Can I have both a visible tattoo and a teaching job ?
October 22, 2008 2:46 PM   Subscribe

I want to have a tattoo but I also want to be a teacher, can I do both ?

I want to have a tattoo on my wrist or arm and I want to teach public school. The tattoo wouldn't be vulgar, just the word COEXIST, the classes I would be teaching would be art. Will having this tattoo hurt my chances of getting a teaching job ?
posted by carefulmonkey to Work & Money (25 answers total)
Yes, it will. You'll have to balance your need to show rebellion against society against the cultural norms of polite society.
posted by unixrat at 2:49 PM on October 22, 2008

it might, but it depends on where you live. a more urban, liberal city will likely be more tolerant than a small town. it also depends on how big the tattoo is. if you wear a watch over it at work, it may not matter.

for what it's worth, i work for a major university in a southern city and have a stud in my nose, which nobody minds.
posted by thinkingwoman at 2:54 PM on October 22, 2008

Since your profile says you're in Missouri, I assume you're asking in response to this Board of Education decision.

As long as the tattoo isn't somewhere it can be seen when you're wearing a shirt, you'll be fine. You may have to compromise and get the tattoo on your shoulder or upper arm.
posted by Nelsormensch at 2:54 PM on October 22, 2008

Will it hurt your chances? It's quite likely. I know teachers who've had problems in similar situations. It's tough enough to get a job as an art teacher in public schools anyhow; it's actually the subject for which teachers are least in demand. I'm all for peaceful coexistence and for this sentiment to be displayed openly to impressionable minds (though I reckon tattoos are just plain silly.) If the sentiment is still important to you down the road, just wait until you get tenure.
posted by Dee Xtrovert at 2:59 PM on October 22, 2008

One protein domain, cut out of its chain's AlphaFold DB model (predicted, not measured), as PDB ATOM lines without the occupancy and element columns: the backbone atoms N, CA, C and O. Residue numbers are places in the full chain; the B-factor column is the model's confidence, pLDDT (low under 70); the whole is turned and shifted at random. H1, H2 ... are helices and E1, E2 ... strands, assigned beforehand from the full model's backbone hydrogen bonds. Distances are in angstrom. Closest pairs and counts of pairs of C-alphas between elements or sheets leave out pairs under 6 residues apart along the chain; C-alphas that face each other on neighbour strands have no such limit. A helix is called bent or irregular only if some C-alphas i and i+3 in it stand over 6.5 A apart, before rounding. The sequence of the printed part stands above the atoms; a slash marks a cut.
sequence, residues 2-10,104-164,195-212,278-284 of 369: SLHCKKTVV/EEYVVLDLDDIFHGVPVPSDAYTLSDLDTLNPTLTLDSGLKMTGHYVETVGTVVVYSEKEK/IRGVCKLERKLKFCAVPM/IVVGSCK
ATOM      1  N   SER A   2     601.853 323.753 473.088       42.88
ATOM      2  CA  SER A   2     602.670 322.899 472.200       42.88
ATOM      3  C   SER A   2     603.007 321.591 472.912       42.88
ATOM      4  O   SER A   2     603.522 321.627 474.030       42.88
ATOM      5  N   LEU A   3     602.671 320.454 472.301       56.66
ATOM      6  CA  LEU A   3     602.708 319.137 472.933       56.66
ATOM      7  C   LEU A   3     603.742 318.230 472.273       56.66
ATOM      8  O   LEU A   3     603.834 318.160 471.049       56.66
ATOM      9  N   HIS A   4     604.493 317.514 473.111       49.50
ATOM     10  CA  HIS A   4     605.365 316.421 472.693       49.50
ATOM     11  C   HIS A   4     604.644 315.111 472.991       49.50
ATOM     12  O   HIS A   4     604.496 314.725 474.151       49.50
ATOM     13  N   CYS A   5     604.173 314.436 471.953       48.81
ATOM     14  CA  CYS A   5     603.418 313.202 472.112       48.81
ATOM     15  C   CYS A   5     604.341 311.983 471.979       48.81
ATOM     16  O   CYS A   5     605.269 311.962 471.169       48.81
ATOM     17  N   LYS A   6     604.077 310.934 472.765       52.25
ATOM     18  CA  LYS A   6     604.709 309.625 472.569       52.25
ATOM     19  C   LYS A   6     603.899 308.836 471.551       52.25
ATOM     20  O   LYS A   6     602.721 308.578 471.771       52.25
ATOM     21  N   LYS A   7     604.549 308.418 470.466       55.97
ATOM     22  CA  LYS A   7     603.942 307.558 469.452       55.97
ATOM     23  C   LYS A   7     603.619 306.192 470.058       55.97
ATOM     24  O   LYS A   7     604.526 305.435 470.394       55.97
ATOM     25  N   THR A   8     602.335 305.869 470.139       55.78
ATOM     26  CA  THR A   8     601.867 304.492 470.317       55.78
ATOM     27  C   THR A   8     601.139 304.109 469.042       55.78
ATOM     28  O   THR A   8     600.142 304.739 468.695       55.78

my $0.02: get it on your upper arm or shoulder.
posted by gnutron at 3:02 PM on October 22, 2008

Data point: When I was a teacher, I taught with a male teacher who had full sleeves. He wore a long sleeve shirt every single day, even when it was in the 90s or 100s. He never showed off his tattoos to the kids, except when there was a field trip, and then he would wear a short sleeve shirt for comfort. The administration knew and didn't give him any trouble because he covered his tattoos up at school every single day. This all happened in Texas.
posted by 23skidoo at 3:03 PM on October 22, 2008

Or get a wide cuff style watch and put it on your wrist.

Or just suck it up and wear a shirt that covers it every day.

FWIW, there was a guy in my teacher cert class that had full sleeves. He told his kids that they'd know if he was mad because the fire (flame tattoos) would start showing up. He was also a teacher in Detroit...
posted by santojulieta at 3:05 PM on October 22, 2008

I think it could definitely hurt your chances is more conservative schools, and on top of that, you will have to entertain questions from 25+ students per class per semester per year until you retire if you want to have it visible.